Search Browse On This Day Map Quotations Timeline Research Free Datasets Remembered About Contact


Tue 31 May 2016 In: Comment View at Wayback View at NDHA

What might happen if Donald Trump ends up heavily losing the US election due to a fractured Republican Party? Particularly to religious social conservatism? Religious social conservatives are divided about Donald Trump. Some have embraced him despite his lukewarm and vacillating opportunist embrace of partial social conservatism, while to others, he is insufficiently committed to their anti-abortion, anti-gay hardcore agenda. He has kowtowed to an anti-abortion litmus test for US Supreme Court justices to fill the hole left by the unexpected death of Justice Antonin Scalia. He has said that he will reverse federal and state recognition of marriage equality, but he continuously vacillates about opposition to transgender rights. Some Republican fiscal conservatives are weighing up whether or not to vote for the US Libertarian Party to punish their original home for selecting someone who may prove to be an unelectable buffoon on the campaign trail. If that split vote does eventuate, it could damage Trump's election chances, throwing the race to Hillary Clinton. Whether current opinion polls showing a dead heat competition for Trump and Clinton will continue is a moot point. Clinton is a disciplined career politician who has held public office. Trump isn't. It is telling that despite the withdrawal of John Kasich and Ted Cruz and the continued presence of Bernie Sanders until the June 7 round of Democratic presidential primaries, Trump hasn't been able to exploit his momentary tactical advantage. It would make it difficult to impossible for the US Christian Right to impose its 'bully pulpit' agenda, which would have certain consequences. It would mean that their pressure groups would have to focus on the United States context. They might win a few backyard victories in some southern US states, but then they would be faced with a federal Democrat response, probably with Hillary Clinton as president for two terms. It would mean that Clinton has added time to make appointments to the US Supreme Court, insuring that marriage equality remains safe, and that the US Christian Right's rollback of abortion rights could be reversed. Much depends on the scale of any Republican defeat in November 2016. If it carried the US Senate with it, then Clinton's task would be much easier. It's starting to look like that- former Tea Party leader Sarah Palin is a Trump supporter and is targeting Republican chair Paul Ryan, a Trump opponent and both are religious social conservatives. Of course, this would have some implications offshore as well. It might mean that the US Christian Right is unable to interfere with the Australian marriage equality plebiscite result, or any New Zealand or Canadian legislative reforms related to transgender rights, gay 'historic offences' repeal or comprehensive anti-bullying legislation. Granted, Family First, REAL Women of Canada and other pressure groups would be able to parrot propaganda, but the situation within the United States would not provide sufficient guarantees of success, and would steadily diminish over time as Clinton's tenure continues. Sadly, it probably wouldn't be enough to cause the closure of Family First, as there is no evidence of continuing US Christian Right funds being channelled to our local obnoxious pipsqueak pressure group. However, it would probably need to tighten its focus to areas like cannabis decriminalisation or euthanasia law reform, where the odds weren't against their eventual success. It is possible that if the Republican fiscal and social conservative voter coalition is fractured beyond repair after the Trump campaign, future Republican presidential contenders might be forced toward the political mainstream. This would effectively mean that the Christian Right is sundered from pragmatic political anchorage and drifts off into a quagmire of unelectable extremist political positions,conspiracy theories and fringe candidates- much like the tiresome string of MMP-spawned unelectable hardline New Zealand fundamentalist parties from Christian Heritage to the Conservatives. Unlike New Zealand, there is no mass movement for proportional representation and electoral reform, which would make such a party viable in the US context. There is also the question of the endurance, magnitude and depth of any Republican schism. Would it be similar to that within the British Conservative Party, which kept the Tories out of power for thirteen years? If so, by 2024, we would face a decidedly different context. If Family First still exists, it would be more tightly focused on anti-drug and anti-euthanasia politics. Even then, it would face considerable opposition, especially if the euthanasia issue starts to acquire a higher profile, as it is currently doing within Canada and New Zealand, and pro-euthanasia lobby groups acquire greater cohesion, numerical strength and strategic focus. Much would also depend on whether or not the rate of Christian religious observance continues to drop. Indeed, anti-LGBTI politics might be struck off their agenda. Let us hope so. Craig Young - 31st May 2016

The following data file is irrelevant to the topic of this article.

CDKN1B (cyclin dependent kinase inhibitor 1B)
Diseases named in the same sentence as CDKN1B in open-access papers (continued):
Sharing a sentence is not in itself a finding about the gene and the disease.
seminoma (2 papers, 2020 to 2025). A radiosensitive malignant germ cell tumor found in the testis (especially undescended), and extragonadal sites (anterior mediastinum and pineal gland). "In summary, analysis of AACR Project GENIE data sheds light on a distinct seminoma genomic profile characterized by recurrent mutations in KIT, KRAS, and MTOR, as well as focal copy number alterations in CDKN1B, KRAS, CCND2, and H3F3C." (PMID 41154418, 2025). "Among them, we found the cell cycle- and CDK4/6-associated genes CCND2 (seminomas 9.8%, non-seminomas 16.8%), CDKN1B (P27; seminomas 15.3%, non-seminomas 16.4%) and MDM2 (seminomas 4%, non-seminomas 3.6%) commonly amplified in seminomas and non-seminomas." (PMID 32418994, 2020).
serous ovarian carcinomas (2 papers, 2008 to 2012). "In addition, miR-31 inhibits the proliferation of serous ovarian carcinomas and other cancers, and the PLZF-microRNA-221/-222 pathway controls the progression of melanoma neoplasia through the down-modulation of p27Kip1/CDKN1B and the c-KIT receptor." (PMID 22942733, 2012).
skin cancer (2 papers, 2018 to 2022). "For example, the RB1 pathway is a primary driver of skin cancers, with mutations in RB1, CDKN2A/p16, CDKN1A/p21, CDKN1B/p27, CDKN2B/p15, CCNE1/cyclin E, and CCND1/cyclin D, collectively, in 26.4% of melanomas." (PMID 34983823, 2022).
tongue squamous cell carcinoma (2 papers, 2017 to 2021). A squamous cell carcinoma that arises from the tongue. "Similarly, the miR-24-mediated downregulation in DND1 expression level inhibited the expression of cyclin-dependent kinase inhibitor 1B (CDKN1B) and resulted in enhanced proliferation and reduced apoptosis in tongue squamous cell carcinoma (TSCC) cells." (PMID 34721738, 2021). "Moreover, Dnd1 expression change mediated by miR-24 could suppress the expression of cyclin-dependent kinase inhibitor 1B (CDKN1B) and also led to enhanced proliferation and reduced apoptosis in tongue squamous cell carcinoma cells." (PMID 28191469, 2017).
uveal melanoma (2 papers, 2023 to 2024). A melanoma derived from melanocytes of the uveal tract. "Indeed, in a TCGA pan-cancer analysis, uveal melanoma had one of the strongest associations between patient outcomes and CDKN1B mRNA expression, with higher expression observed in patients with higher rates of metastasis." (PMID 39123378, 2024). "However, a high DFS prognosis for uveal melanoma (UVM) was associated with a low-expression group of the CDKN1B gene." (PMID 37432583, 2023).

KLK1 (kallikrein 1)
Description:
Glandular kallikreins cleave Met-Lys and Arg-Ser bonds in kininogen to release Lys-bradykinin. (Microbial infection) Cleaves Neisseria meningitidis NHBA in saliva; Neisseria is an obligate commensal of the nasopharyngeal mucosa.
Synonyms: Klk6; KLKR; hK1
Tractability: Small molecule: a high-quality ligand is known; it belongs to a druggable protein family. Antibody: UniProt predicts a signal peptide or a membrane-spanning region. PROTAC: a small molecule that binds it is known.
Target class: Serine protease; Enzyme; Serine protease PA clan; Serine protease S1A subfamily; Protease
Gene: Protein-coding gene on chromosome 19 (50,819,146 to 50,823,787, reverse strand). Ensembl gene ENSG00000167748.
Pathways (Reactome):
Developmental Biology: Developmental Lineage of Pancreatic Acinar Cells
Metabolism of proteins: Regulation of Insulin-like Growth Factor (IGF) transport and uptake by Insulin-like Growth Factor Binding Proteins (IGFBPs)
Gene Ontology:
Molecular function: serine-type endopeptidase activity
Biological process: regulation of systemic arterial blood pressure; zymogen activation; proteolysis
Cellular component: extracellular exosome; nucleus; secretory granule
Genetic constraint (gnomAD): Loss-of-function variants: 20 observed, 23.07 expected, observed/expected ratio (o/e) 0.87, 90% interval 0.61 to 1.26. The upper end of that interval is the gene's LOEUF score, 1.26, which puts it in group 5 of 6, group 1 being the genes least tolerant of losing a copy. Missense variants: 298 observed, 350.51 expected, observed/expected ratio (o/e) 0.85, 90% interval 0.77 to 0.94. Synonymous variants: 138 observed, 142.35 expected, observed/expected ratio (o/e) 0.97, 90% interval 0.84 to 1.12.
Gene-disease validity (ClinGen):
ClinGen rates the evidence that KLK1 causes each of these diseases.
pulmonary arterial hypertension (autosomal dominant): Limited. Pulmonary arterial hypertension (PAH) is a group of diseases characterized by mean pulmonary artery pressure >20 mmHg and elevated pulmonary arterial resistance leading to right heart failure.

Credit: Craig Young

First published: Tuesday, 31st May 2016 - 10:19am

Rights Information

This page displays a version of a article that was automatically harvested before the website closed. All of the formatting and images have been removed and some text content may not have been fully captured correctly. The article is provided here for personal research and review and does not necessarily reflect the views or opinions of If you have queries or concerns about this article please email us